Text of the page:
Striving towards Carbon Neutrality
125. Over the last decade, the Government has allocated over $47 billion to implement various energy saving and renewable energy measures, promote electric vehicles and vessels, and introduce innovative waste-to-energy and waste-to-resources facilities to help reduce waste and carbon emissions. In their last and current development plans spanning ten years, the investment of the two power companies in major decarbonisation projects amounts to some $39 billion. As set out in the “Hong Kong’s Climate Action Plan 2030+”, we are moving towards the 2030 target of reducing carbon intensity by 65% to 70% as compared with that in the baseline year of 2005. In fact, Hong Kong’s carbon emissions reached its peak in 2014, at a per capita carbon emission of 6.2 tonnes. It was reduced to 5.4 tonnes in 2018, which is about 36% lower than that in the baseline year of 2005. The community in general expects Hong Kong to go further in deep decarbonisation.
126. Combating climate change is an important issue across the globe. In his speech delivered to the United Nations earlier on, President Xi Jinping made it clear that China would endeavour to achieve the peak of carbon emissions in 2030 and carbon-neutrality before 2060. This is an important commitment made by our country in combating climate change and is well-received by governments and international environmental groups around the world. In Hong Kong, the Council for Sustainable Development just submitted a report to the HKSAR Government on long-term decarbonisation strategy. I now announce that the HKSAR will strive to achieve carbon neutrality before 2050. To this end, the Government will update the “Hong Kong’s Climate Action Plan” in the middle of next year to set out more proactive strategies and measures to reduce carbon emissions.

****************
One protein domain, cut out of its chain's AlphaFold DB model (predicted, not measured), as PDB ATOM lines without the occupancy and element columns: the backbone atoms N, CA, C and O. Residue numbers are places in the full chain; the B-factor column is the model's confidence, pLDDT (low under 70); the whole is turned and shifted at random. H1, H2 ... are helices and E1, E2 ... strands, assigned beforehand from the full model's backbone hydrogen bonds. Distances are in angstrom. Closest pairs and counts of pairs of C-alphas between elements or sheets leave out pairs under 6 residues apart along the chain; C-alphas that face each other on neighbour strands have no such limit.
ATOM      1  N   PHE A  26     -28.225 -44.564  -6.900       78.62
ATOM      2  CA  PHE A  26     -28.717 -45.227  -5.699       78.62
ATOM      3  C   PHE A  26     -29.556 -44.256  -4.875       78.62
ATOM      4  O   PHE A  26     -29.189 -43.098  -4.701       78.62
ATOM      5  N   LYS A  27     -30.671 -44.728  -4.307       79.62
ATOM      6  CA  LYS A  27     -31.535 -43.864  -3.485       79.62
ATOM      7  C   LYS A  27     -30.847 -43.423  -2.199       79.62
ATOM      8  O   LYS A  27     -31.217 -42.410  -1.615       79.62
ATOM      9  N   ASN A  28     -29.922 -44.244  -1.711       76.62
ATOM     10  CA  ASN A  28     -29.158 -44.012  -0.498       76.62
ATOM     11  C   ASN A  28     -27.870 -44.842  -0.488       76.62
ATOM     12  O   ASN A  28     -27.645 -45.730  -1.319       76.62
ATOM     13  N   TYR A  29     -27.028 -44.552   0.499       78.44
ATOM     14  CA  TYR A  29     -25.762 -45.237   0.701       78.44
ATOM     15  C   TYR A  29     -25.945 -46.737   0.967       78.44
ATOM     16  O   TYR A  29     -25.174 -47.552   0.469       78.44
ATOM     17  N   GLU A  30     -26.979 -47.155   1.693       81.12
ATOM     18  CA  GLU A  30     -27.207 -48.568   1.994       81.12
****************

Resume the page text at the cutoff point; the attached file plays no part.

127. We will examine various means to reduce carbon emissions, which include exploring different types of zero-carbon energy and decarbonisation technology, enhancing the energy efficiency of both new and existing buildings, promoting zero-carbon vehicles and green transportation, and building large-scale waste-to-energy facilities. To lower the cost of achieving carbon-neutrality, we need to reduce the demand for energy through ways such as introducing more stringent energy efficiency standards. We also need to enlist the full support of various sectors in society to adopt low-carbon lifestyles and economic transformation. We will develop green finance to boost investments conducive to reducing carbon emissions, build a low-carbon economy which is more resilient to climate change, and enhance public education and publicity. I cordially invite all sectors to work together to promote low-carbon transformation in Hong Kong in a bid to strive towards the goal of carbon neutrality by 2050.